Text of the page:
If degradations in the residuals are found in one or more specimens, the system records the exact times at which the specimens of the component were determined to have degraded based on the time stamps for the anomalies in the time series (step 210). Additionally, for certain quality-testing or reliability-evaluation, the system also determines how many test events have been repeated on a specimen when the specimen was determined to have degraded. For example, a switching device is often tested for its maximum number of lifetime switching operations before a functional degradation. As another example, a component is frequently tested under a cyclic condition, such as ramping the testing temperature up and down in controlled cycles. Note that both the time of degradation/failure and the number of cycles performed on the specimen towards its degradation/failure are extremely useful in revealing the underlying physics associated with the mode or modes of degradation/failure, which can lead to better understanding of degradation/failure mechanisms.
Next, the system continues the above-described monitoring and detecting process until the quality-testing or the reliability-evaluation is complete (step 212).
Note that the above-described quality or reliability test is an in-situ test, wherein the quality and reliability of the component are determined based on the dynamic behavior in the measured variable of the component when the component operates under stress conditions. Also note that steps 204, 206, 208 and 210 can be performed in either a real-time manner or a post-processing manner.
Note that there are four subplots 300, 302, 304, and 306 in
Subplot 304 illustrates a raw telemetry time-series for another one of the seven specimens with a fault 308 presented as a spike in the time-series. Furthermore, subplot 306 illustrates the corresponding residuals for the raw telemetry time-series 304. Note that the dynamic components common to all seven specimens have been “filtered” out of the residuals 306. Consequently, the residuals 306 are primarily comprised of unique dynamic behaviors associated with each specific specimen.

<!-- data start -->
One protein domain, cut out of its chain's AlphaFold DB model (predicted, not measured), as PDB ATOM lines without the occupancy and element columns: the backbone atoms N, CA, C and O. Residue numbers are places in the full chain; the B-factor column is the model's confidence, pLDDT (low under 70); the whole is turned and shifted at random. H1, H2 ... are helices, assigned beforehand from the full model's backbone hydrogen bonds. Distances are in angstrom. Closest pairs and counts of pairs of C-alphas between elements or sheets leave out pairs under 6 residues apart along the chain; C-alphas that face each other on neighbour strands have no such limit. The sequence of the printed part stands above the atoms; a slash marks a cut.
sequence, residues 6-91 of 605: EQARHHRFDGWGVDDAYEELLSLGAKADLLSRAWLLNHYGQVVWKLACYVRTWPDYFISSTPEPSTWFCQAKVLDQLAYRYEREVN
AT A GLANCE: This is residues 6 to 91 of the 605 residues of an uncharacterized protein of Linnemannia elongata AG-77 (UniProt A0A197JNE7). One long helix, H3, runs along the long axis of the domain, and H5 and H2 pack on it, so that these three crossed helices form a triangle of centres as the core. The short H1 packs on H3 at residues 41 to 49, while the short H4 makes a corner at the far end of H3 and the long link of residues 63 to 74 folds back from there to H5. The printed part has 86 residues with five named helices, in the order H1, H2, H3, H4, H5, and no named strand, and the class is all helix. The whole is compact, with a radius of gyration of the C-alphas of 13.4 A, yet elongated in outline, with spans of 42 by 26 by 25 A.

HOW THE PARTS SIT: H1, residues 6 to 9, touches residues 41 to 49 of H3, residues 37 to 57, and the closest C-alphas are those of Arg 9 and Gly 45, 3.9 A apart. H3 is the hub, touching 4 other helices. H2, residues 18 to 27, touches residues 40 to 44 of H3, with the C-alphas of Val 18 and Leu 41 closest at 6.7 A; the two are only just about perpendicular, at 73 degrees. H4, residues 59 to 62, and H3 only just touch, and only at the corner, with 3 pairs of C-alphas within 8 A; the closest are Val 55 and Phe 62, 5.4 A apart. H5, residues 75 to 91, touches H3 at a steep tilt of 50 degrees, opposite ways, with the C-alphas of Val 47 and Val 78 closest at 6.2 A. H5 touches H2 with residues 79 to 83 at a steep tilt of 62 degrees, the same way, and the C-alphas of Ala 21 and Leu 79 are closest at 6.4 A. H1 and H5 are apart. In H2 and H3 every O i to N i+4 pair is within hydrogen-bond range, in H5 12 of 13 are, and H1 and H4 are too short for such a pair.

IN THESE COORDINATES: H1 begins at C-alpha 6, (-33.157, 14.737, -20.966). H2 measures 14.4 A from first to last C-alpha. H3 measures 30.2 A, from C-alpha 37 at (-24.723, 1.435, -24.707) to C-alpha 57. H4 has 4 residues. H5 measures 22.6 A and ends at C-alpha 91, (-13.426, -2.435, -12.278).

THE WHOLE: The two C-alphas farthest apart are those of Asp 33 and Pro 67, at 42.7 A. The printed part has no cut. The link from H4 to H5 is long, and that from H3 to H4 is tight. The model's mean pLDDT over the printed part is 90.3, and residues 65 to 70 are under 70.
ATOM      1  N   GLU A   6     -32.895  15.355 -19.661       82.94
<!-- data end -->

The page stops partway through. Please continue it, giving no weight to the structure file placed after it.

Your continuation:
The system then identifies faults in the specimens by setting a threshold limit on residuals 306. Note that because the range of average signal values is significantly reduced in residuals 306 from the raw signals 304, the system can use a much smaller threshold value than would be necessary for the raw-signal time-series, thereby facilitating identification of subtle incipient faults in components under test. For example, threshold limits 310 can be set around ±5Ω and can still detect fault 312 comfortably. Next, one can automatically record the exact time of the onset of a fault when the fault is found.
Note that the proposed invention allows the tradeoff between the number of units at test and the duration of the stress-test to be alleviated, while yielding much higher resolution information on the dynamic nature of the health of the components as a function of age and cumulative stress.
The foregoing descriptions of embodiments of the present invention have been presented only for purposes of illustration and description. They are not intended to be exhaustive or to limit the present invention to the forms disclosed. Accordingly, many modifications and variations will be apparent to practitioners skilled in the art. Additionally, the above disclosure is not intended to limit the present invention. The scope of the present invention is defined by the appended claims.
|Brevet citant||Date de dépôt||Date de publication||Déposant||Titre|
|US7725292 *||17 oct. 2007||25 mai 2010||Oracle America, Inc.||Optimal stress exerciser for computer servers|
|Classification aux États-Unis||702/182, 702/187, 702/183, 702/189, 702/179, 702/127, 702/199|
|Classification internationale||G06F17/40, G06F17/18|
|Classification coopérative||G06F11/24, G01R31/2849|
|6 mars 2006||AS||Assignment|
Owner name: SUN MICROSYSTEMS, INC., CALIFORNIA
Free format text: ASSIGNMENT OF ASSIGNORS INTEREST;ASSIGNORS:GROSS, KENNY C.;VACAR, DAN;LOPEZ, LEONCIO D.;AND OTHERS;REEL/FRAME:017650/0559
Effective date: 20060217
|17 mars 2011||FPAY||Fee payment|
Year of fee payment: 4
|1 avr. 2015||FPAY||Fee payment|
Year of fee payment: 8